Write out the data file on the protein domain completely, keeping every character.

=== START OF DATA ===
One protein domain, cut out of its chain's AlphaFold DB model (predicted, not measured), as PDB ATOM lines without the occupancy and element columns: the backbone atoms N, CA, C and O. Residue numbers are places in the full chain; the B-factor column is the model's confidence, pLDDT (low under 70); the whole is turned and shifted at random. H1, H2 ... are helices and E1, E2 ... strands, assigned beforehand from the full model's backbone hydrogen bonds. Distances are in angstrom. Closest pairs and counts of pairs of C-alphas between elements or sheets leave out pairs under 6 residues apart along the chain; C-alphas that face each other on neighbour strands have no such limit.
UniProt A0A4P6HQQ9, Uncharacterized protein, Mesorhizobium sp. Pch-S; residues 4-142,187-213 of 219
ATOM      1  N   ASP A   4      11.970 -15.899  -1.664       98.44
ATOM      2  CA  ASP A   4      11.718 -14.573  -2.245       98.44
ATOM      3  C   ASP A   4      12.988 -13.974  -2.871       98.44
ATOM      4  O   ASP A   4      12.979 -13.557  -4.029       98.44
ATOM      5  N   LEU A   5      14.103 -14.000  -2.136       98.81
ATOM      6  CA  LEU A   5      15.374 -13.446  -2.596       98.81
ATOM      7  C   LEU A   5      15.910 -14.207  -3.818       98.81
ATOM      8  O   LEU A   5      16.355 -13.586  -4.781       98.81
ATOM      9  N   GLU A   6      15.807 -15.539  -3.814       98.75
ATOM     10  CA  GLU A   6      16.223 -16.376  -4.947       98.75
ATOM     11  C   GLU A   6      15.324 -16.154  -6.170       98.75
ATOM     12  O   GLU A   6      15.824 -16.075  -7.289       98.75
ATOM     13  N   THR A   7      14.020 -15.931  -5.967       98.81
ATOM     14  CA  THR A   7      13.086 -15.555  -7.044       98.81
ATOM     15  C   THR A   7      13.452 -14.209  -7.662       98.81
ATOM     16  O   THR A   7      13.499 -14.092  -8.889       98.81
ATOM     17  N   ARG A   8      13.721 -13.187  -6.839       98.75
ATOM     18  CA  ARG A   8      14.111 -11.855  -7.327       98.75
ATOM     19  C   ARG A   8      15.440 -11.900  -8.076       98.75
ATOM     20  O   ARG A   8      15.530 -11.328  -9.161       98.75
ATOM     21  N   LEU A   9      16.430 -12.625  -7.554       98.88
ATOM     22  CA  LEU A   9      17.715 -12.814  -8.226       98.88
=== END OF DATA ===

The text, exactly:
One protein domain, cut out of its chain's AlphaFold DB model (predicted, not measured), as PDB ATOM lines without the occupancy and element columns: the backbone atoms N, CA, C and O. Residue numbers are places in the full chain; the B-factor column is the model's confidence, pLDDT (low under 70); the whole is turned and shifted at random. H1, H2 ... are helices and E1, E2 ... strands, assigned beforehand from the full model's backbone hydrogen bonds. Distances are in angstrom. Closest pairs and counts of pairs of C-alphas between elements or sheets leave out pairs under 6 residues apart along the chain; C-alphas that face each other on neighbour strands have no such limit.
UniProt A0A4P6HQQ9, Uncharacterized protein, Mesorhizobium sp. Pch-S; residues 4-142,187-213 of 219
ATOM      1  N   ASP A   4      11.970 -15.899  -1.664       98.44
ATOM      2  CA  ASP A   4      11.718 -14.573  -2.245       98.44
ATOM      3  C   ASP A   4      12.988 -13.974  -2.871       98.44
ATOM      4  O   ASP A   4      12.979 -13.557  -4.029       98.44
ATOM      5  N   LEU A   5      14.103 -14.000  -2.136       98.81
ATOM      6  CA  LEU A   5      15.374 -13.446  -2.596       98.81
ATOM      7  C   LEU A   5      15.910 -14.207  -3.818       98.81
ATOM      8  O   LEU A   5      16.355 -13.586  -4.781       98.81
ATOM      9  N   GLU A   6      15.807 -15.539  -3.814       98.75
ATOM     10  CA  GLU A   6      16.223 -16.376  -4.947       98.75
ATOM     11  C   GLU A   6      15.324 -16.154  -6.170       98.75
ATOM     12  O   GLU A   6      15.824 -16.075  -7.289       98.75
ATOM     13  N   THR A   7      14.020 -15.931  -5.967       98.81
ATOM     14  CA  THR A   7      13.086 -15.555  -7.044       98.81
ATOM     15  C   THR A   7      13.452 -14.209  -7.662       98.81
ATOM     16  O   THR A   7      13.499 -14.092  -8.889       98.81
ATOM     17  N   ARG A   8      13.721 -13.187  -6.839       98.75
ATOM     18  CA  ARG A   8      14.111 -11.855  -7.327       98.75
ATOM     19  C   ARG A   8      15.440 -11.900  -8.076       98.75
ATOM     20  O   ARG A   8      15.530 -11.328  -9.161       98.75
ATOM     21  N   LEU A   9      16.430 -12.625  -7.554       98.88
ATOM     22  CA  LEU A   9      17.715 -12.814  -8.226       98.88